As for whether it is “right” to release them, I don’t know of many soldiers who get court marshaled for doing the “right” thing. Unfortunately for your argument, releasing them was illegal. Period.

    “Maybe be diplomatic all the time or honest all the time.”

    Sure. Because the world works in such a simple fashion.

    Classified is classified, and keeping documents that way in order to keep the peace and to not offend leaders, especially those who are allies, is perfectly justifiable.

    “And, still, nothing to show that these items needed to be classified documents, illustrating the abuse of the classification system.”

    And you know this how? I work with classified scientific information all the time. Some actually secret. I can assure you what I work on are things that should not be public information. But I don’t get to choose what does and what doesn’t fall into those categories. I just abide by those choices. And I don’t ask “why?” If I were to discuss these issues, I would be a criminal. Some would say traitor. Just like Pfc. Bradley.

    As for Assange, his issues regarding this are moral and ethical, not legal, in my mind. The WL release, though irritating to some, I don’t think can be considered criminal. If he had stolen the docs, then yes. But they were passed to him. Which is why he now is being detained on “other” charges. Somewhat akin to arresting John Gotti for tax evasion.

  79. #79 Wow
    December 7, 2010

    > Is there anything you aren’t an expert on?

    Depends how deep expert goes.

    cf. Jack of all trades.

    You can read stuff you know.

    It’s called “education”.

    > > “And, still, nothing to show that these items needed to be classified documents, illustrating the abuse of the classification system.”

    > And you know this how?

    Because there’s been no justification given.

    There’s been posts saying it’s all well-known stuff (“like, Duh! Who doesn’t know that”) which therefore shouldn’t be classified.

    Absence is evidence of absence, you know.

  80. #80 Wow
    December 7, 2010

    > I can assure you what I work on are things that should not be public information.

    Probably 99.9999% of it has no point being kept secret. So why shouldn’t it be public information? You’re a public servant.

    > But I don’t get to choose what does and what doesn’t fall into those categories.

    Indeed not, but what difference does that make?

    Someone decides.

    And in the majority of cases, they’re deciding “Everything”.

    Hiding the gun camera footage was not done for reasons of security, it was done for reasons of hiding a crime.

    Is obstructing justice now demanded of public servants and all foreigners?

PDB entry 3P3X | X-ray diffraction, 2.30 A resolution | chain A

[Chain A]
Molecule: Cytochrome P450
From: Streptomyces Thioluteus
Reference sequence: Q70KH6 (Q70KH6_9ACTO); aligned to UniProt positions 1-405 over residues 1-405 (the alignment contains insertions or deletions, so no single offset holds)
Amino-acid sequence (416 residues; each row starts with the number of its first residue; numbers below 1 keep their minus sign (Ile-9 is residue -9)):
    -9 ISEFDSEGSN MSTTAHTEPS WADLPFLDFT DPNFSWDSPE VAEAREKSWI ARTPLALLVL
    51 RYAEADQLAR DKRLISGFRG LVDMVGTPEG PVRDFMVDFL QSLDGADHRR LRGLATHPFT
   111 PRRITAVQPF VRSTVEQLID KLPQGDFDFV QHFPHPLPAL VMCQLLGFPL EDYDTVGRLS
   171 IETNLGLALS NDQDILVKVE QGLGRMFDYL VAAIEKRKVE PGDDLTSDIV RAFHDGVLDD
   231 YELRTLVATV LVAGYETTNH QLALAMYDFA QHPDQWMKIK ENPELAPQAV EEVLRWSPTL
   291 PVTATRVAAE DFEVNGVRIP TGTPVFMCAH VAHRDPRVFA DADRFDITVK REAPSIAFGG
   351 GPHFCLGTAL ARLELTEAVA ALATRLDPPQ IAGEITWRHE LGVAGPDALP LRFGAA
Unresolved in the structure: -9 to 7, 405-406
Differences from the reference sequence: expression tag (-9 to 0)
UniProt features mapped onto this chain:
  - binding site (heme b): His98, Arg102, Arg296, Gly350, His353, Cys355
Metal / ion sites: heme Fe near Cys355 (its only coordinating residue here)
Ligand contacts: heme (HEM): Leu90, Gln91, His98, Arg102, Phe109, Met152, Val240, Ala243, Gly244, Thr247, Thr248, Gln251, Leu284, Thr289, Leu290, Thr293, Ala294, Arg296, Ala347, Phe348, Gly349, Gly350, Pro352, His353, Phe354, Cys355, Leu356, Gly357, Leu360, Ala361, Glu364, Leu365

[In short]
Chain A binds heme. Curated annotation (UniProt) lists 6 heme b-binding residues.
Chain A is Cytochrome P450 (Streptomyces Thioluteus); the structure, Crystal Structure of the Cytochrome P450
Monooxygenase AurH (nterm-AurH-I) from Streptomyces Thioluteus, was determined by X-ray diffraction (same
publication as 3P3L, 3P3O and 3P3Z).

81. #81 BPW
    December 7, 2010

    Wow,

    You’re not speaking from a position of “education” on this subject. Nor have you read nearly enough. I am not a public servant. I work in the private sector but I am privy to secret things for “need to know” reasons. And to be sure, 99.9999999% of what the people I help work on should NOT, EVER, be public information. Some are state secrets. Some are intellectual property. The reason they are secret is to protect our citizens and, for that matter, yours. You might not agree with what these people do on behalf of the US and the world, but that is another matter. You would not want the wrong people to get the information I sometimes see.

    “Because there’s been no justification given.”

    Why do they need to justify to you or anyone else what they deem to be classified unless they are hiding illegal activities. And I have seen no evidence of that. In some ways, you are making the case that the climategate emails SHOULD have been made public. No justification as to why they should be private, right? I don’t agree, but it would seem to be the same argument.

    “And in the majority of cases, they’re deciding “Everything”.”

    And you know this how? Pure speculation.

    “Hiding the gun camera footage was not done for reasons of security, it was done for reasons of hiding a crime.”

    This is an entirely different situation, and here you have a point though having watched it, not sure I would deem it a crime. The victims were in a war zone and unidentifiable. I don’t think the soldiers in question have been prosecuted. War is hell. You can judge the US government for engaging in perhaps an illegal war, but it is another thing to question the actions of soldiers when you have never been in their shoes.

    “Is obstructing justice now demanded of public servants and all foreigners?”